Business Owners: Are You in Compliance with Minimum Wage, Overtime, and Equal Pay Laws?
MINIMUM WAGE, OVERTIME PAY, AND EQUAL PAY IN CALIFORNIA
Under the Fair Labor Standards Act (FLSA), employees across the United States are guaranteed certain rights to ensure they are fairly compensated and not unfairly overworked. It is crucial for all American employers to have an understanding of the various wage and hour laws that exist, so they not only remain in compliance with these laws and avoid penalties, but also give their employees a healthier and more attractive work environment.
Here is a quick overview of some of the wage and hour laws all employers should know.
Minimum wage information in California
Currently the federal minimum wage is $7.25 an hour, but some states and cities have different rules, so it is important to know the minimum wage for the area your business is located in. Use this chart to track the minimum wage for your locality or city in California.
Even employers not covered by the FLSA are still required to pay workers their state’s minimum wage. Hourly employees must be paid the minimum wage for all of their hours worked—it cannot be an average, or payment of less than minimum wage for some hours worked and more for other hours.
What if employees receive tips or commissions?
For employees that make tips as part of their jobs, employers can pay less than the minimum wage and count tips toward the minimum wage requirement. However, the amount of wages plus tips must add up to at least the minimum wage—otherwise the employer must make up the difference.
For employees who are paid with commissions, those commissions can take the place of wages, but again, the amount of wages plus commissions must be at least the minimum wage.
The FLSA does not have any limit for the number of hours an employee can work in a week. However, the federal law does require covered workers who work more than 40 hours per week to be paid overtime.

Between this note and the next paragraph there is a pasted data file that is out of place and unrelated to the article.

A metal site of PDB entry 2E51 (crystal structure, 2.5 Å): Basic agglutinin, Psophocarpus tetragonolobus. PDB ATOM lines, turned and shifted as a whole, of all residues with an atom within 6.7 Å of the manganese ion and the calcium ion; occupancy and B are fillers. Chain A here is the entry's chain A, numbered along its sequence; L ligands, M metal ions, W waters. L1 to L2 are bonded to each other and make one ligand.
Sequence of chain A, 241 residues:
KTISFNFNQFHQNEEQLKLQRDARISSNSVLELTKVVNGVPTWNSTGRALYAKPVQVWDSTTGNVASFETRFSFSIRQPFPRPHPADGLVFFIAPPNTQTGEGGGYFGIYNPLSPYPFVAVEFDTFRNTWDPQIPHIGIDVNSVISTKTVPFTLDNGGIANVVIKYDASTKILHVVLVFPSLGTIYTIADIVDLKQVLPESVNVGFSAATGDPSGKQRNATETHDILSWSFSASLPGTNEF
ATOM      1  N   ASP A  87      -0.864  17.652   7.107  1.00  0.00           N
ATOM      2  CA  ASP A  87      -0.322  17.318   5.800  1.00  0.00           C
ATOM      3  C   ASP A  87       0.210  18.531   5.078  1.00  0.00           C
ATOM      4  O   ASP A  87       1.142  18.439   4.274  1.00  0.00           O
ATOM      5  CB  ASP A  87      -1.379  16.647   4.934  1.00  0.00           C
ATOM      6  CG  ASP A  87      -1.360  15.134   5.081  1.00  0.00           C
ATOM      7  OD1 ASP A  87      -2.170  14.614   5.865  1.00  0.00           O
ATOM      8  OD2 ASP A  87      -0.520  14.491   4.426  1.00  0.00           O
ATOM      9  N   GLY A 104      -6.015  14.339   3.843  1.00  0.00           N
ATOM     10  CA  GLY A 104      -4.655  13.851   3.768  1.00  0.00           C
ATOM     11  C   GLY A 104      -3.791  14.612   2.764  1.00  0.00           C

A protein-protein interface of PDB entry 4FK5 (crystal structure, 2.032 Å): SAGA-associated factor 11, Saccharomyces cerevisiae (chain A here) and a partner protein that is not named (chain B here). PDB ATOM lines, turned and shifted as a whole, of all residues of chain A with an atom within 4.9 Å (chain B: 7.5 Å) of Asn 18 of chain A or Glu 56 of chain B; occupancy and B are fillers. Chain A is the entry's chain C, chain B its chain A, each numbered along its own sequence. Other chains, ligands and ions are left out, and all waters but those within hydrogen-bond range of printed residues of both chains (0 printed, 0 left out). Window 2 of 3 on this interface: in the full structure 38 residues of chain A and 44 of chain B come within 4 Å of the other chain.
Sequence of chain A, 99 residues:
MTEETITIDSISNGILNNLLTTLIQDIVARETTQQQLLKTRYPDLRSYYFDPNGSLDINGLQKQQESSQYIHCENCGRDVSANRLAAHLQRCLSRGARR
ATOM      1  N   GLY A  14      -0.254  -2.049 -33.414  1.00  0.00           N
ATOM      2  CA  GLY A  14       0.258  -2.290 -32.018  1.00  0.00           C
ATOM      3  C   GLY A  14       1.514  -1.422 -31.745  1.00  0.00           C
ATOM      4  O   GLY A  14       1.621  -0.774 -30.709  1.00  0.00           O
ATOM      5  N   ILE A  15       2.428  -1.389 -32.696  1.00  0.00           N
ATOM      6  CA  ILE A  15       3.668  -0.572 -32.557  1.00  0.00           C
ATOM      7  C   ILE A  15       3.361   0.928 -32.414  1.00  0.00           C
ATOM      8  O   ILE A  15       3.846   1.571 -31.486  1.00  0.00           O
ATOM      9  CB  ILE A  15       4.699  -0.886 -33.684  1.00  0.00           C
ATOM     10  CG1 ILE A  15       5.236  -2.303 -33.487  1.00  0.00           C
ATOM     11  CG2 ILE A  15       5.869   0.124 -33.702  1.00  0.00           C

Overtime pay is one and a half times (1.5x) an employee’s typical rate of payment. This is primarily for workers who are paid by the hour, not workers who are salaried.
How is overtime pay calculated in California?
Example: Let’s say Bob works for $10 per hour. In a typical 40-hour work week, he would make $400.
For any overtime that Bob works, he is paid at a rate of $15 per hour using the overtime formula of 1.5x regular pay: $10 x 1.5 = $15.
If Bob works 10 overtime hours in a week, he would be paid $10 per hour for the 40 hours, as well as $15 per hour for overtime: $400 + $150 = $550 for 50 hours worked.
Here is a breakdown of Bob’s regular pay plus overtime pay:
($10 x 40 hours = $400) + ($15 x 10 overtime hours = $150) = $550.
Employers who have tipped employees should also know that tips do not count as part of regular pay rates when calculating overtime pay—just the guaranteed wage from the employer.
Equal pay, equal work
Men and women who perform the same jobs that require equal responsibility and skill must be paid the same wages and benefits. However, differing payments are allowed based on seniority, merit, or factors other than sex.
California employers must make sure they’re compliant with labor laws
Our attorneys have highlighted just a few of the most important wage and hour laws you should know as an employer.
To make sure you’re compliant with the FLSA and current wage/hour laws, contact Amity Law Group’s experienced labor law attorneys. Fill out this form or call (626) 307-2800.
ASK AMITY SHOW: WHY YOUR BUSINESS NEEDS AN EMPLOYEE HANDBOOK